Friday, September 21, 2012

Not Wanting Kids Is Entirely Normal (New Book)

The Atlantic:
One woman who got pregnant at 42 wrote, "I hate being a mother too. Every day is the same. And to think I won't be free of it until I am like 60 and then my life will be over." Another, identifying herself only as k'smom, said, "I feel so trapped, anxious, and overwhelmed. I love my daughter and she's well taken care of but this is not the path I would have taken given a second chance."

Gianna wrote, "I love my son, but I hate being a mother. It has been a thankless, monotonous, exhausting, irritating and oppressive job. Motherhood feels like a prison sentence. I can't wait until I am paroled when my son turns 18 and hopefully goes far away to college." One D.C.-based mom even said that although she was against abortion before having her son, now she would "run to the abortion clinic" if she got pregnant again.
I'm sure plenty of women enjoy motherhood, at least in sum.  Maybe even most.  But the fact that not everyone does sometimes seems like this dirty little secret.  A secret often confessed to us childfree friends in hushed whispers away from the prying (and condemning) ears of their mom friends.  I've even heard confessions from complete strangers when they found out about my work for No Kidding!

It isn't like we hide the difficulty of parenthood, and, specifically motherhood.  Hell, sometimes those difficulties mount to near-martyr status as women bemoan just how busy and exhausted they are, and how  reading a book, taking a bath, and even going to the bathroom uninterrupted is an unheard of luxury.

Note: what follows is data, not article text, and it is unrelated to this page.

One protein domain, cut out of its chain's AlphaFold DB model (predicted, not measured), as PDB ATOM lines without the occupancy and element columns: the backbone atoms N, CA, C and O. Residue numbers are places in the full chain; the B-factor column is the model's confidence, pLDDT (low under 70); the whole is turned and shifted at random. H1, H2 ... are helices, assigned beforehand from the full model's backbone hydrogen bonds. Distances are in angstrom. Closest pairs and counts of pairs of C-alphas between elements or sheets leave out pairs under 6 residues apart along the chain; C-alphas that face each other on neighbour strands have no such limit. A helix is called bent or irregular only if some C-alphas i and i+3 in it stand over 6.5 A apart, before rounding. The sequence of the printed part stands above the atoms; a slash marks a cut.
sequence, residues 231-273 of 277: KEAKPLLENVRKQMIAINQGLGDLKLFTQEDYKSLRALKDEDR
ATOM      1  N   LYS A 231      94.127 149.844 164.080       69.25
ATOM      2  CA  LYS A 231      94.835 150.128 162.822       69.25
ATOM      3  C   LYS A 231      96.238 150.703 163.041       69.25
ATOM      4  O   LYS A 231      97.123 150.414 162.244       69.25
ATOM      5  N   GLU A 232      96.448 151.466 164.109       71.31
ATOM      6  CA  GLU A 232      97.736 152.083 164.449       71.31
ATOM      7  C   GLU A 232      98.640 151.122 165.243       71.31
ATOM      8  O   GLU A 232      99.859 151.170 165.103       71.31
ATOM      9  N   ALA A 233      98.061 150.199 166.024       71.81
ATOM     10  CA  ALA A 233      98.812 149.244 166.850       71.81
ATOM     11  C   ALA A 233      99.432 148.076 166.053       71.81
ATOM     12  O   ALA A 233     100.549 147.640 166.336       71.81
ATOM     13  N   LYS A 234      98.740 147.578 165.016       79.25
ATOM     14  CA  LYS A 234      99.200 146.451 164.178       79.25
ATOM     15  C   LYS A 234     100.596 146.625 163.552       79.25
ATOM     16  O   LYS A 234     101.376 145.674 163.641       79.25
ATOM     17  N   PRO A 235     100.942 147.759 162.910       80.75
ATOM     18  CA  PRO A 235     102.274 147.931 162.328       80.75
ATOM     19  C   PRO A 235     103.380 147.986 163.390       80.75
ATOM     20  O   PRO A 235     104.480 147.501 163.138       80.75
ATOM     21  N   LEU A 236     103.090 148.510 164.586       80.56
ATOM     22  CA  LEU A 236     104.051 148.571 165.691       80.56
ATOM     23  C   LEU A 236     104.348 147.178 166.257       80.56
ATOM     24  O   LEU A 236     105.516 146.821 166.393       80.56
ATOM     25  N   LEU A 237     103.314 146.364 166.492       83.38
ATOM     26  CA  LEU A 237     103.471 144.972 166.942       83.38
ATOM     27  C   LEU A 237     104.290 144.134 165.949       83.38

But there's a rule.  When they're done garnering sympathy for their plight, they must, must end by telling us how rewarding it is.  How it is all worth it.  It is a trope so unrelentingly uttered that I sometimes suspect there are parenting police waiting in the wings with a gun pointed at the writer's head mouthing a command to include the hackneyed sentence.  Certainly there's a figurative enforcement brigade that will attack with a slew of angry comments to punish the rare failure.  Furthermore, when faced with the notion that some women don't want kids, these same women surge from all sides to tell us we're missing out on the best experience ever.

It isn't.  Not for everyone.  Not for all mothers. If women who chose to have kids can end up with regret, it stands to reason that it would not be a worthwhile experience for those of us who lack that drive to begin with.

Do you think we will ever get rid of the script?  Or will voices like Valenti's forever be drowned out by the cacophony of parents ending virtually every single article ever written on the hardship of parenting with a mandatory sunny outlook?

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1 comment:

CM said...

If you didn't have the mandatory "but it's so worth it" part at the end, nobody would be able to be honest about how hard it is.

Our kids exist. We brought them into the world. I can't imagine any decent parent telling their child, I wish you had never been born so I could get my life back. Or saying that publicly and non-anonymously, which is probably worse than saying it directly to your kid because they will find it one day and realize your relationship with them is based on a lie. It's completely different from saying you don't want kids in the first place.

Also, even if you regret becoming a parent, you probably want to care for your kids and don't want to risk having them taken away from you.

I get why childfree adults want to hear about others who became parents and regretted it, so you can say, See? It's demonstrably not for everybody. But I think encouraging people to openly express regret that their children were born is a losing battle, for good reason.